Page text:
Trading Ketchup for Relish: McDonald's in Germany Ditches Red for Green
Many in Germany associate McDonald's with obesity and litter. But the company is now trying to change its image -- by changing its colors. The burger joint has swapped out red for green in an effort to demonstrate its commitment to the environment.
An undated file-photo gives McDonald's fans a glimpse of the restaurants of the future in Germany.
No matter what you think of McDonald's, the company's shrill colors are certainly not easily forgotten. A bright, mustard-colored M on a ketchup-hued background, the signs are almost blinding in their gaudiness.
"Simplicity and a focus on the essentials is the new design philosophy," Holger Beeck, deputy head of McDonald's in Germany, said in a Monday statement. All 40 new restaurants set to open in 2010 will adhere to the new design sensibilities. In addition, the façade of the new restaurants will include natural stone and wood. By the end of the year, more than 100 McDonald's restaurants will be outfitted with the new design style. "With the new appearance, we want to clarify our responsibility and relationship with natural resources," Beeck said.
While trying to project its new, greener image, McDonald's still faces criticism from environmental groups due to their marketing mainly meat products and the massive amounts of packaging that comes with them. In 2008, McDonald's had to redesign the lids of its popular McFlurry treat after hedgehogs were found dead in the containers. As many as 100 of the creatures were found to have starved to death after getting their heads stuck in the lid openings. It took two years before the lids were redesigned.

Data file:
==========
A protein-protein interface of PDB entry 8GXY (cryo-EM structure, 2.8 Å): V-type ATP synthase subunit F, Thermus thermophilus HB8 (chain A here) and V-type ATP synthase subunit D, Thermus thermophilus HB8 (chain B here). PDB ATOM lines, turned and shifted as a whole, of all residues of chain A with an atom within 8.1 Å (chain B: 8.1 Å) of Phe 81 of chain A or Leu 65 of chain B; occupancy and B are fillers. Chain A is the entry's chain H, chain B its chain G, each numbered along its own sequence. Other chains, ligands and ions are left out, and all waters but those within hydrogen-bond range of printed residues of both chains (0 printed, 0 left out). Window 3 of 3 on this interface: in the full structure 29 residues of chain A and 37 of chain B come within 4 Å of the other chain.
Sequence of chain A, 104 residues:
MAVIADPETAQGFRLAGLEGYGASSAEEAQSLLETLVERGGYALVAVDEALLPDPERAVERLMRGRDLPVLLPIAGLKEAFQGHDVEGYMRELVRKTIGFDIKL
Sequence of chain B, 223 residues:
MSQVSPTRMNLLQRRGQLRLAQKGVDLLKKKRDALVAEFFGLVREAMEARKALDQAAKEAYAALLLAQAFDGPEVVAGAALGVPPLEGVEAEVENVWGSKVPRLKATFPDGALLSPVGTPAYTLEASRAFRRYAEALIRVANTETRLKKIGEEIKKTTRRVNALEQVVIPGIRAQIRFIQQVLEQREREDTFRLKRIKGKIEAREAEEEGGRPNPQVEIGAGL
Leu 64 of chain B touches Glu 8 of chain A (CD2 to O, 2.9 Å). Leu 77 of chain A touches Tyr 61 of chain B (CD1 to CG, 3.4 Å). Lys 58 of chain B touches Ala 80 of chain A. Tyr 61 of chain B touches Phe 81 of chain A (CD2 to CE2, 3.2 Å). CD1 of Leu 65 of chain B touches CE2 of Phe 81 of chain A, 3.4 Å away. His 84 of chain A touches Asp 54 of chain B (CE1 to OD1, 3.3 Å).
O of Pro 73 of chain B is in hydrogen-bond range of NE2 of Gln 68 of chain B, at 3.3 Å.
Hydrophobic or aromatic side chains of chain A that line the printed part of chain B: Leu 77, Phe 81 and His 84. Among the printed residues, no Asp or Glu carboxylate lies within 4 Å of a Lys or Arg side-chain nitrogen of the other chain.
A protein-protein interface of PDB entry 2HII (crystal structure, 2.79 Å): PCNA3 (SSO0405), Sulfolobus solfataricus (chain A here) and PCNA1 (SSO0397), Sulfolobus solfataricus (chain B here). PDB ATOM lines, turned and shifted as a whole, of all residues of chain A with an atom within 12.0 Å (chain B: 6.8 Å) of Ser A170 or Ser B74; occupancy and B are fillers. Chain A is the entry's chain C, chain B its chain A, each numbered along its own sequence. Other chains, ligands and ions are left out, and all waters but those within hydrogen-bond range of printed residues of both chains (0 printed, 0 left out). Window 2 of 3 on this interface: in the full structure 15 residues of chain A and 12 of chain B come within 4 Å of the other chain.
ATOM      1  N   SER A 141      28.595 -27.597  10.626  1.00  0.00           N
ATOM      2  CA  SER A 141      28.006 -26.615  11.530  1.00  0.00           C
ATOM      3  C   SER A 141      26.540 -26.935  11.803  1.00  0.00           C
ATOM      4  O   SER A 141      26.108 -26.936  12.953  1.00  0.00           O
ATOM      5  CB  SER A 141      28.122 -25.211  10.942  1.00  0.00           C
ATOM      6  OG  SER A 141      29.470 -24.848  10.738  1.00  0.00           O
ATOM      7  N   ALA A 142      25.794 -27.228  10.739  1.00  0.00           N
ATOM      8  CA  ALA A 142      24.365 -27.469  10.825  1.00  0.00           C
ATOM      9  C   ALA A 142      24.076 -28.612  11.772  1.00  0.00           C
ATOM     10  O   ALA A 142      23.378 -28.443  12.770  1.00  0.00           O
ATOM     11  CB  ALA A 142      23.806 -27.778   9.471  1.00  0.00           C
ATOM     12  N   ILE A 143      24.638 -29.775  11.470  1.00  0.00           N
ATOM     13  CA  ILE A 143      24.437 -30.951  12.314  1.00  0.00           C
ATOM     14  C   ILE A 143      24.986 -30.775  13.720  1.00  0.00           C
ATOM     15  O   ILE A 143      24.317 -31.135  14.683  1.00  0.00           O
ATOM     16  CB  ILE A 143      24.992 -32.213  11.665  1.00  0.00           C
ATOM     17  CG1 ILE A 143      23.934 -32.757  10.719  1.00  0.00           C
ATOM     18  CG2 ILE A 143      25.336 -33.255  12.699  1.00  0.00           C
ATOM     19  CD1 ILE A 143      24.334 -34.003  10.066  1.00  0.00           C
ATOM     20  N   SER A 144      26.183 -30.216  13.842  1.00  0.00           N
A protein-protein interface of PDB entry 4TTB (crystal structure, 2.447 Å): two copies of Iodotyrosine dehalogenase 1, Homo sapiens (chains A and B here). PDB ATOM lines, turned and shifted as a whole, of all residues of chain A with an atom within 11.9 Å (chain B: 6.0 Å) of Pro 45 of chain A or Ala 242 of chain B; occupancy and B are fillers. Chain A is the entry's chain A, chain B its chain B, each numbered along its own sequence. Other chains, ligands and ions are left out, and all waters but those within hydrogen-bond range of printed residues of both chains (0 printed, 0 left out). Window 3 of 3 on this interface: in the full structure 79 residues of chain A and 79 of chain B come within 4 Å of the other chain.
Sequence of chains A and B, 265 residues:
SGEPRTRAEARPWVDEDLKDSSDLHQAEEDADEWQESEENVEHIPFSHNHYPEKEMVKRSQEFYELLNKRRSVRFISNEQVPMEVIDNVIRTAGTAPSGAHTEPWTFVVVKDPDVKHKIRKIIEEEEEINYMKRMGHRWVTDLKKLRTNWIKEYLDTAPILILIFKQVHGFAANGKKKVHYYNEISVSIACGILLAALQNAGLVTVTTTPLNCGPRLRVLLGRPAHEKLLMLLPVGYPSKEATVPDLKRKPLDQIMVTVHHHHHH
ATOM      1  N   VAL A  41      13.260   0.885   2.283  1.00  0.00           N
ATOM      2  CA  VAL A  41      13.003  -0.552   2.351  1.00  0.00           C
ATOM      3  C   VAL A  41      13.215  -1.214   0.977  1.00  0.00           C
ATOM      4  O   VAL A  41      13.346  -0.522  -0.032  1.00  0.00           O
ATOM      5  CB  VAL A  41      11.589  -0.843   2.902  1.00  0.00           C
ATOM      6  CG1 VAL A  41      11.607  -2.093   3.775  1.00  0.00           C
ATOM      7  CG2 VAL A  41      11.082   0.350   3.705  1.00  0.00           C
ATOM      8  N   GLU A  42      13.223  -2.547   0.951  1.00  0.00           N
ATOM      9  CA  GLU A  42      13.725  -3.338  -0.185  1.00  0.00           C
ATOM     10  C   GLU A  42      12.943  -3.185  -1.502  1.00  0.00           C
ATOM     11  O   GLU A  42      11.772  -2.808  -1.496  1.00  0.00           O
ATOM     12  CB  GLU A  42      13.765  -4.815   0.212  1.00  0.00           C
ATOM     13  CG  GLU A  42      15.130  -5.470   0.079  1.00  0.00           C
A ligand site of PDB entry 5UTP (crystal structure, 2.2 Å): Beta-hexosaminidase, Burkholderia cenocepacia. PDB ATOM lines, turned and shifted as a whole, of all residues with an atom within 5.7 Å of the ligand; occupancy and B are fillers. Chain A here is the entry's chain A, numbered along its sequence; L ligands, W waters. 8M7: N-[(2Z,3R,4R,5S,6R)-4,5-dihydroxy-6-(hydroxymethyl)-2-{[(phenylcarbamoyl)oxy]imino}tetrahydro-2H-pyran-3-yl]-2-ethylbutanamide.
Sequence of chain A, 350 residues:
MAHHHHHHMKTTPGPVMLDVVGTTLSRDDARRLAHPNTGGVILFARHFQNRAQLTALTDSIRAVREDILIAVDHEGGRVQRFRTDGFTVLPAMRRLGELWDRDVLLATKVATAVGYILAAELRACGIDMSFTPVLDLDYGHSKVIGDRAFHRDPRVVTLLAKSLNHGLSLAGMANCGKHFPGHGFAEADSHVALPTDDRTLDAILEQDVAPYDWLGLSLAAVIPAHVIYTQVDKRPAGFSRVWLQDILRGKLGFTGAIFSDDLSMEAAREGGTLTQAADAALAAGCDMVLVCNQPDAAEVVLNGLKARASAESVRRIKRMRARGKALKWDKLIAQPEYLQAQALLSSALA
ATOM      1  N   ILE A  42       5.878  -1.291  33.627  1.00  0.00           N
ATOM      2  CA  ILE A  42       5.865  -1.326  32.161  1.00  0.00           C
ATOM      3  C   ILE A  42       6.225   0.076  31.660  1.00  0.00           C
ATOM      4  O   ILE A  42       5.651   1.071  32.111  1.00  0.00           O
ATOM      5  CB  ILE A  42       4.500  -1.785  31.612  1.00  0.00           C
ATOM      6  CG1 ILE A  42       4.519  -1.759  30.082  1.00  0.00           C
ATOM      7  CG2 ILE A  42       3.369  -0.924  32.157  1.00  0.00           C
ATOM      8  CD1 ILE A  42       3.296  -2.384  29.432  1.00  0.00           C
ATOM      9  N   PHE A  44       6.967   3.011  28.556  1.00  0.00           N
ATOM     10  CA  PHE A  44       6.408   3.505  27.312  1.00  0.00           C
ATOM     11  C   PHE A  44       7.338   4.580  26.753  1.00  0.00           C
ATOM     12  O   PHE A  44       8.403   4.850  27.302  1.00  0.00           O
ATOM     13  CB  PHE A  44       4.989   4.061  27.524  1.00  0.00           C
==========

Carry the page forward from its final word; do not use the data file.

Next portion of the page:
The German-subsidiary of the US giant is already known for pioneering products in design. Though the first McCafe opened in Australia, the concept originated in Germany. Today, there are 612 McCafes in Germany's 1,350 restaurants. A new pilot project will soon see the first McCafe's opened without being attached to its burger-and-fries-serving counterpart.
More than 2.58 million people eat at McDonald's daily in Germany, while the company employs 58,000 people.
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